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# Dividend policy Concepts and exemplification Objective Understand the role of dividend policy in the context of the firm’s overall financial policy.

## Presentation on theme: "Dividend policy Concepts and exemplification Objective Understand the role of dividend policy in the context of the firm’s overall financial policy."— Presentation transcript:

Dividend policy Concepts and exemplification

Objective Understand the role of dividend policy in the context of the firm’s overall financial policy.

Outline Types of dividends The dividend time line Stock price reaction Dividend policy irrelevance Theories explaining dividend policy

Dividends come in many forms:  Regular cash dividend  Extra dividends  Liquidating dividends  Shares repurchases Stock dividends

Dividend time Line Declaration date Cum-dividend date Ex-dividend date Record date Payment date

Ex-dividend day: Stock price reaction The stock price will drop by the amount forgone by the average investor Clarification: P cum = D 0 + D 1 /(1+ r) 2 + D 2 /(1+r) 3 + …… P ex = D 1 /(1+ r) 2 + D 2 /(1+r) 3 + ……

Stock price reaction (con't) With taxes, the price drop ~ D(1-Td)/(1-Tcg) Td = tax on dividend (average investor) Tcg = tax on capital gain (average investor)

Dividend Policy: Does it matter? Is there an optimal dividend policy? If no, focus on the investment decision If yes, what is the optimal policy?

View # 1: Dividend policy is irrelevant Shareholders are able to undo firm's dividend policy. M&M: firm value is independent of the dividend decision.

View # 1: Dividend policy is relevant Bird-in-hand story A \$1 in dividend now is worth more than \$2 in dividend later on. Signaling Dividend increase = Good times ahead The free cash-flow hypothesis \$1 in dividend is \$1 less to spend on M&A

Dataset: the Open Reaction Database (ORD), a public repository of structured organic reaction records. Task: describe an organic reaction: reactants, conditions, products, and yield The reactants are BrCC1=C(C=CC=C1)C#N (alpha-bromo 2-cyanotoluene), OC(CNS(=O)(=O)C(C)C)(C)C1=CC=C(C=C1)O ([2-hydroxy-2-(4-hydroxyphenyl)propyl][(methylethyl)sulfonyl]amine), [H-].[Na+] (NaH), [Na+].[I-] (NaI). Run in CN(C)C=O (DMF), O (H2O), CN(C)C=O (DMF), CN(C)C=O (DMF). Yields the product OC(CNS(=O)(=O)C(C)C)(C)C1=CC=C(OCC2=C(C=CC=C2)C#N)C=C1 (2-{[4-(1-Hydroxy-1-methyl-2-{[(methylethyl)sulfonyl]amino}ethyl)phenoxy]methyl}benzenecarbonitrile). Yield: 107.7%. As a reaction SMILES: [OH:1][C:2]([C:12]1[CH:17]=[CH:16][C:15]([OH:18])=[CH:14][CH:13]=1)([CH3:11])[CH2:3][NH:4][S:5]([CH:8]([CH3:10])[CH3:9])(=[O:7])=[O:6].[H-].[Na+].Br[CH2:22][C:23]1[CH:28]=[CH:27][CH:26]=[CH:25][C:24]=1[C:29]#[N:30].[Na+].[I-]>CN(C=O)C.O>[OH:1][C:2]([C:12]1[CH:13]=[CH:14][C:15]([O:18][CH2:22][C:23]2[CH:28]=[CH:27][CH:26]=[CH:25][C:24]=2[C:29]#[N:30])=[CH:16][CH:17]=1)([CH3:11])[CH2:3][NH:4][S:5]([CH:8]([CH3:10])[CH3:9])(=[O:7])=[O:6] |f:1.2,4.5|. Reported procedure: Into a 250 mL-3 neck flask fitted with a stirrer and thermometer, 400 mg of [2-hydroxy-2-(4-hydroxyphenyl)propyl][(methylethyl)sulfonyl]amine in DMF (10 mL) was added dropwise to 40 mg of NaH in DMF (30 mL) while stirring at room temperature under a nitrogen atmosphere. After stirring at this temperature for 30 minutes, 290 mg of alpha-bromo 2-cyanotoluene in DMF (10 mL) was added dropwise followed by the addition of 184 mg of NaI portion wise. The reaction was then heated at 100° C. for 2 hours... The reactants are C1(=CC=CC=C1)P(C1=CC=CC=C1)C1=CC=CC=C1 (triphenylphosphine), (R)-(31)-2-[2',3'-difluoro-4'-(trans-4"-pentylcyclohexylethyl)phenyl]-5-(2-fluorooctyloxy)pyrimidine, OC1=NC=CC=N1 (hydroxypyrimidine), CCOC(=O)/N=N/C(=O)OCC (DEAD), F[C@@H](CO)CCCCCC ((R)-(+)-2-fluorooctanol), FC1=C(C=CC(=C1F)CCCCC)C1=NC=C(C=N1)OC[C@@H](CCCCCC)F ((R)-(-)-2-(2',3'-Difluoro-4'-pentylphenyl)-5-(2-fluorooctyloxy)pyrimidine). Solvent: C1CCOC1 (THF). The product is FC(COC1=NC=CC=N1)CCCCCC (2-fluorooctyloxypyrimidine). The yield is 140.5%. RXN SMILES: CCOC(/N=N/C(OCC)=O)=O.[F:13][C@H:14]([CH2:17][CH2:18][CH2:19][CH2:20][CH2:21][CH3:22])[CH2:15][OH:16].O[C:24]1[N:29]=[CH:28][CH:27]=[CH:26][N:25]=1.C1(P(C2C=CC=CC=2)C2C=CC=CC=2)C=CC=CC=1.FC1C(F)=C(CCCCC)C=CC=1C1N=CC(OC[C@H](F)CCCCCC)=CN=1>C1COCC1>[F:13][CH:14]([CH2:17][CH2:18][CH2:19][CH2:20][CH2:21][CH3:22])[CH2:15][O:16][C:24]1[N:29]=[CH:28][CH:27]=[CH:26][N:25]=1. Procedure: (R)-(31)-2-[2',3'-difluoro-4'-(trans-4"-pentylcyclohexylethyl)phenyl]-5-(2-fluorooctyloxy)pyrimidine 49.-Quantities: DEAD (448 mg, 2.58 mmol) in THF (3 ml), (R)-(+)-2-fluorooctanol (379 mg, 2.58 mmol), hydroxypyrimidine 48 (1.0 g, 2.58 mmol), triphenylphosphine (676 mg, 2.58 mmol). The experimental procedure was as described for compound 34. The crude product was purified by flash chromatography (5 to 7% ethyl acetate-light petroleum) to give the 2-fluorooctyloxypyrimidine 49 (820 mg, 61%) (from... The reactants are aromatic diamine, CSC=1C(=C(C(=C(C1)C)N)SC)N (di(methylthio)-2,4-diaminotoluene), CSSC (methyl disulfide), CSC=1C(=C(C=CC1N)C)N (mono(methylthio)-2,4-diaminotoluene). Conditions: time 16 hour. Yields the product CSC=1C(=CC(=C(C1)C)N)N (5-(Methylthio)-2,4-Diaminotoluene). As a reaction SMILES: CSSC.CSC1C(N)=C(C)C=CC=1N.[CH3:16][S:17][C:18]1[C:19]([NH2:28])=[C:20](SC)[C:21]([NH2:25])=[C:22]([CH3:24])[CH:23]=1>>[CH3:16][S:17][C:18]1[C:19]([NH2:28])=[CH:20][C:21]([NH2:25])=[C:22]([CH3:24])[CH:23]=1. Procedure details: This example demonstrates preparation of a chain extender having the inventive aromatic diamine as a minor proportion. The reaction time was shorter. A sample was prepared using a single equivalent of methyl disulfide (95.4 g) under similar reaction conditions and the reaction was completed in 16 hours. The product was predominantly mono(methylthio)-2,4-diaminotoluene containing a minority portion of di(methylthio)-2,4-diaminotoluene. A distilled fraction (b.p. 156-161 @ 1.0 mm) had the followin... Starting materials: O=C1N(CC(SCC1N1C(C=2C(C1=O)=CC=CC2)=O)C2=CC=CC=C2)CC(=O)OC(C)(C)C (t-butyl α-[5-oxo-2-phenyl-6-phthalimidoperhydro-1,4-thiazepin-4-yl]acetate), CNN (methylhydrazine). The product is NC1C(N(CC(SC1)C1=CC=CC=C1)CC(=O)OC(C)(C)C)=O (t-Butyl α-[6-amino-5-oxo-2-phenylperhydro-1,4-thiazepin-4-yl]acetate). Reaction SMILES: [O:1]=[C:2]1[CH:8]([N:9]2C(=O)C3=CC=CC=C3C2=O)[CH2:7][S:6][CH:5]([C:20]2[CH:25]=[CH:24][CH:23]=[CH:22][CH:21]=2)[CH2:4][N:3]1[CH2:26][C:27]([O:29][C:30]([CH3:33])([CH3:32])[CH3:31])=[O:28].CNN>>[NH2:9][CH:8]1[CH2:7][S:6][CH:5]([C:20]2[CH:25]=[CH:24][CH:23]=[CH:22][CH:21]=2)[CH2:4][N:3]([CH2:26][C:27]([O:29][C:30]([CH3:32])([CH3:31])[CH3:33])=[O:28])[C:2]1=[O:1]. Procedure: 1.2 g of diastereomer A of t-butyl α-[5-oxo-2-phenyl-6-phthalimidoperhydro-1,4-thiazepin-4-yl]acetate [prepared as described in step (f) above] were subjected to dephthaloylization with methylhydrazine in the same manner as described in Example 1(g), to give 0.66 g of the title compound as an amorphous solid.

View # 1: Dividend policy is relevant (cont’d) Clientele effect Some want dividends while others want capital gains Tax effect

REC Company has \$1,000 in extra cash. It can invest this cash in a 5- year T-bill at 8%, or it can pay the cash to the shareholders as a dividend. Shareholders can also invest in T-bills. Assume a 44% corporate tax, a 40% individual tax on interest, and 30% individual tax on dividend income. If dividend is paid now, shareholders get 1000(1-0.3)[1+ (0.08)(1-0.4)] 5 =\$884.9 If dividend is invested, shareholders get 1000[1+ (0.08)(1-0.44)] 5 (1-0.3) =\$871.5 Shareholders would be indifferent between receiving the dividend now as opposed to receiving it later if and only if: (1-TE)[1+r(1-TP)] = [1+r(1-TC)](1-TE)

Tax effect (cont’d) Investors would like a dividend according to their tax preferences: Tax-exempt investors, investors in low tax brackets, etc. prefer high current dividend Investors in high tax brackets prefer capital gains

Agency costs explanation of dividends Paying dividends can result in a need for external financing. Raising equity and/or debt more often intensifies market’s scrutiny of the company.

Reality check Earnings increase one year before dividend initiation. Earnings decrease one year before dividend omission. Following dividend initiation, earnings increases appear to be permanent. Following dividend omission, earnings decreases appear to be temporary. Weak reaction to earnings changes following dividend changes.

Overview of financial policy: Why is it important? Capital structure policy, long-term financing policy, dividend policy, etc.…do have some impact on market valuation. Remember, however: Capital budgeting is the bread and butter of wealth maximization. Financial policy is only fine-tuning.

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